Why It's Okay My Son Doesn't Believe in Santa
My Son is a Nonbeliever
Call it intuition. Call it a loss of innocence. Call it whatever you will, but I call my 7-year-old son's nonbelief of Santa Claus and other holiday characters as being a practical, reasonable young mind. In my son's eyes, if it doesn't make sense, it can't be true.
Most of his logistics come from my husband—a police officer who's approach to just about everything is to reason it to death. He's also very black and white with most issues—there's a right and a wrong and no gray area in between. My son has adopted this same mindset.
My son first expressed his doubt about the Tooth Fairy. He didn't understand the concept and questioned me to death. Not only did he question me, his voice was riddled with sarcasm. "So, let me get this straight. A little fairy flies in my window, takes my tooth, and leaves money under my pillow?! I don't think so."
What do you say to that? I felt like I was one of my husband's detainees being interrogated in the back room. I was waiting for my son to whip out a flashlight and shine it on my face—"Tell me the truth. I want to truth!" That didn't happen, of course, but I still had a hard time denying this child the truth when he asked me in such a mature, direct fashion.
Why I Decided to Tell Him the Truth
A lot of parents might try to keep the Santa dream alive. My approach was to neither confirm nor deny my son's inquiries. I simply said, "You're a very smart child, Bill", and left it at that. My mom was pretty unhappy that I didn't try harder to convert him into a believer. And that left me asking the question, why? I think sometimes adults place more importance on the belief of Santa than children do. But, I've been accused of stealing his innocence. Guess we must agree to disagree.
Tips for Handling the "Santa Question"
If you're the parent of a child whose belief is beginning to waiver, there are some things you can do!
- Tell them the truth. We instill in our children the importance of honesty. Whether we're discussing a mythical holiday figure or the truth about something more serious, it's important to practice what you preach.
- Encourage your child to keep their beliefs to themselves. I have had extensive conversations with my son about Santa, the Elf on the Shelf, the Tooth Fairy, Easter Bunny, and every other mythical character I can think of. I've validated his nonbelief but explained why he needs to keep those thoughts to himself. I don't want my child being the one that ruins the magic for another.
- Acknowledge their fears. One of my son's biggest complaints about Santa, the Easter Bunny, and leprechauns was that they're scary, strangers in our house. I get it. The concept for us parents is purely fun and magical, but the numerous photos of children in hysterics on either Santa or the Easter Bunny's lap are proof that to some, these characters are straight up frightening!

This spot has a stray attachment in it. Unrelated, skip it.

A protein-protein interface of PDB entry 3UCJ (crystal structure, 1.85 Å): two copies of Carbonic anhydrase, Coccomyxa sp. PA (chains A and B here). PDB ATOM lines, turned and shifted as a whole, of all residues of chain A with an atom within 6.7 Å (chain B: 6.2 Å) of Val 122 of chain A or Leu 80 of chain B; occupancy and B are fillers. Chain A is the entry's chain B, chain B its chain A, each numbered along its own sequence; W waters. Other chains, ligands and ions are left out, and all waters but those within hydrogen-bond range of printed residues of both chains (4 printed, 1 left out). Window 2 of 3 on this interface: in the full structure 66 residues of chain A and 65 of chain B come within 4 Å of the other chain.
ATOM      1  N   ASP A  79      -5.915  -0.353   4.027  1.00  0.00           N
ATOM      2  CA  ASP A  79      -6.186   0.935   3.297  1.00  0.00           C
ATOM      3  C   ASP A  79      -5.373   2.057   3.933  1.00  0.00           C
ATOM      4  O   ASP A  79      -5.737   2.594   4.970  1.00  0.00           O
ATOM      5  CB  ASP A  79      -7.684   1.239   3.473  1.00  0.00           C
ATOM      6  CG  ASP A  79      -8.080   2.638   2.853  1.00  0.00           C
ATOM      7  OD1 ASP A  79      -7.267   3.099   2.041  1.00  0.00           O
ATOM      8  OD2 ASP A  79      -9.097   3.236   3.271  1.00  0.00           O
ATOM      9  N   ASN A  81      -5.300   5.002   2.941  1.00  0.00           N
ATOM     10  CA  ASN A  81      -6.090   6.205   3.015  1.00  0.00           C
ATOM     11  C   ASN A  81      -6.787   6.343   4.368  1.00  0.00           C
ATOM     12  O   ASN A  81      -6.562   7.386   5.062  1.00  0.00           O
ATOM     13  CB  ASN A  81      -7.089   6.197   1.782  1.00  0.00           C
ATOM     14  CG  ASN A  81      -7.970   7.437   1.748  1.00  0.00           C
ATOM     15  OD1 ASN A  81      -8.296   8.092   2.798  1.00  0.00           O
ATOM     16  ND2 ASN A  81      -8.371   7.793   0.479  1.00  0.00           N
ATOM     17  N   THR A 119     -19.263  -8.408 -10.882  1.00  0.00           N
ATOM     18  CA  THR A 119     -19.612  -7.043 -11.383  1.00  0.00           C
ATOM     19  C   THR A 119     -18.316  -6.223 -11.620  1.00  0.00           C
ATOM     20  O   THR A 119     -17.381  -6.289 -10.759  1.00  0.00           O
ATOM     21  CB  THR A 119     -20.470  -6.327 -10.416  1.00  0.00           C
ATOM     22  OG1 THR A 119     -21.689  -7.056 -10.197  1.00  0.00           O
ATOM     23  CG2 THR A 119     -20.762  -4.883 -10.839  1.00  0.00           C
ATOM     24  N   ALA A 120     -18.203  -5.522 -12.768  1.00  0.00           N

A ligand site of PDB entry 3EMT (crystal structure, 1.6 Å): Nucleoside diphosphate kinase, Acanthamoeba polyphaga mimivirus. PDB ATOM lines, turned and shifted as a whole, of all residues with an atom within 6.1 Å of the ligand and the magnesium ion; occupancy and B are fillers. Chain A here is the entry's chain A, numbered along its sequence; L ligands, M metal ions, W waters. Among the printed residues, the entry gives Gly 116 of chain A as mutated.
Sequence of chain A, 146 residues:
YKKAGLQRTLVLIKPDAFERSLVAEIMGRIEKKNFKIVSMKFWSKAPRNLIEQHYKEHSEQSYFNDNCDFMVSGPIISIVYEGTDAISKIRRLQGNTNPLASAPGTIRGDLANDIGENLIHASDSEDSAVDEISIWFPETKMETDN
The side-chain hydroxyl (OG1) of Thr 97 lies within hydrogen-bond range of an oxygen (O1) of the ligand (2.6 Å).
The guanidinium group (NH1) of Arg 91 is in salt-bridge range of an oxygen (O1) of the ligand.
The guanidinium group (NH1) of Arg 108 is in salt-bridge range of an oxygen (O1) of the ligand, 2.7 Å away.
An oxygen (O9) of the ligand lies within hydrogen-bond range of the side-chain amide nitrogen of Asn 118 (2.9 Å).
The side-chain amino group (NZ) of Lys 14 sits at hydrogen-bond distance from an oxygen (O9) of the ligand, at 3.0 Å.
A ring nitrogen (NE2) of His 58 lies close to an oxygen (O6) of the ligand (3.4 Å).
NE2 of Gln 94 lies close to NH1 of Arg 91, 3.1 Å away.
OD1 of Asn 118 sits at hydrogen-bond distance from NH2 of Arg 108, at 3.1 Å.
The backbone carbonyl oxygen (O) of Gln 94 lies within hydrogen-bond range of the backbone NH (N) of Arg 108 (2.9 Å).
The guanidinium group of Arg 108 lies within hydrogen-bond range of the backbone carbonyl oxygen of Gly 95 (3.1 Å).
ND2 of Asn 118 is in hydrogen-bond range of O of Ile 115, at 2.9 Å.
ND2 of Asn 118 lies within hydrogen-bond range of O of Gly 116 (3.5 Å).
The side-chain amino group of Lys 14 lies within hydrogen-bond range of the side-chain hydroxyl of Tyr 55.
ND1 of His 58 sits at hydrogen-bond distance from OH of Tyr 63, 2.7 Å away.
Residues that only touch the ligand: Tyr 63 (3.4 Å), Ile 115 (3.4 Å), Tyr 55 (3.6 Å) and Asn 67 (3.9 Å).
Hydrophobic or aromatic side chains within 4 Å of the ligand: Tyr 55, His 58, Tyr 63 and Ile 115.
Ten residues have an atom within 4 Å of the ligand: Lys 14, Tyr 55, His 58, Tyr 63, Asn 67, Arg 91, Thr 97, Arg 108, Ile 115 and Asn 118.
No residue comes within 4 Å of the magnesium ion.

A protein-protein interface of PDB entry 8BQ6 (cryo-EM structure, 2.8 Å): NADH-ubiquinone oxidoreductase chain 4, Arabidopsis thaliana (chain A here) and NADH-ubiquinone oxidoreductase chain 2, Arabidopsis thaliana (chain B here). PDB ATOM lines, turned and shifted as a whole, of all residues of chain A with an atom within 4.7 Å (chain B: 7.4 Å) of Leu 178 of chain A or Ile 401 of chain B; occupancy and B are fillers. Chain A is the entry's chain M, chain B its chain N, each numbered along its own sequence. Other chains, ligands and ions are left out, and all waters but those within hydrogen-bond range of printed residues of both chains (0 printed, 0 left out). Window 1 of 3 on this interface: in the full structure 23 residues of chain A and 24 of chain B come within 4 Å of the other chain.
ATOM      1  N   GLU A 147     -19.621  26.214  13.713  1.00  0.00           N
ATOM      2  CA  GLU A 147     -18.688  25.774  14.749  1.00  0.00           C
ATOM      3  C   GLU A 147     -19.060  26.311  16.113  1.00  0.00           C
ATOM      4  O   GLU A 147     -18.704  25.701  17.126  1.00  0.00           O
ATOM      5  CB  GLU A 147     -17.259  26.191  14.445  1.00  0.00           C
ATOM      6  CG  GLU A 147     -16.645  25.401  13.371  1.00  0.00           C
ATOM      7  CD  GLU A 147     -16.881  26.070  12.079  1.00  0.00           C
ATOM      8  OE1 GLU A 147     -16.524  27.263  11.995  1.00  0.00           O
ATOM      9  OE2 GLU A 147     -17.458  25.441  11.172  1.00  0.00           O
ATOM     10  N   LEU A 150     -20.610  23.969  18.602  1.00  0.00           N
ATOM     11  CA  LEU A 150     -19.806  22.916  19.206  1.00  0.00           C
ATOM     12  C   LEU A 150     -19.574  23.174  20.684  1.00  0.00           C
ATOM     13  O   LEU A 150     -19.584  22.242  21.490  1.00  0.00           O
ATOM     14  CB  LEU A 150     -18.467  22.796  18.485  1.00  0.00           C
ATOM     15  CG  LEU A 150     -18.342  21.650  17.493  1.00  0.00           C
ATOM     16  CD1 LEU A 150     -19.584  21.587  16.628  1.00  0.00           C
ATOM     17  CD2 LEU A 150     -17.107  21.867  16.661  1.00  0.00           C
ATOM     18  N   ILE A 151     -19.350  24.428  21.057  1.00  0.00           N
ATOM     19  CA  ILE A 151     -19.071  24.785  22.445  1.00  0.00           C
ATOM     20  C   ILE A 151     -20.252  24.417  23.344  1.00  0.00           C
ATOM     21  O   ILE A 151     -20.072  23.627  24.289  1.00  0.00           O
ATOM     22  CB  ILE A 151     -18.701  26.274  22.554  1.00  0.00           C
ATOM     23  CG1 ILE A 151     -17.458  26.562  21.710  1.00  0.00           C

"I stopped believing in Santa when I was six. Mother took me to see him in a department store and he asked for my autograph."
If Your Child Still Believes
I do envy those parents whose children still believe in the magic of Santa. Their excitement and wonder on Christmas morning when they discover presents under the tree is a priceless, irreplaceable moment.
I'd be lying if I didn't say I sometimes mourn my son's belief. I always loved wrapping one set of presents in "Santa" paper and the other ones in regular Christmas paper. Santa always brought the gifts that my son REALLY wanted - those special, expensive ones that mommy and daddy couldn't afford.
The last year my son believed but couldn't fall asleep out of pure terror that a stranger would be coming into our home on Christmas Eve, I came up with a plan. I told him that Santa knew he was afraid and that meant he would leave his presents outside the front door. And that's exactly what "he" did.
I placed all of the Santa presents on our front porch, along with his stocking. The presents from my husband and I stayed inside under the tree. At least for the time being, that was enough to convince my son Santa and the magic of Christmas was real.
If you sense your child's belief in Santa is beginning to waiver, try not to fight it. The day when your child stops believing is inevitable. Whether they're 7 or 12, that day will come.
When you find yourself getting upset, angry, frustrated, or disappointed that your child no longer believes in the magic of Christmas, take a moment to look inside yourself. Is it really your child that is devastated or is it you? Keeping the dream alive might be more for you than for your child.
This content is accurate and true to the best of the author’s knowledge and is not meant to substitute for formal and individualized advice from a qualified professional.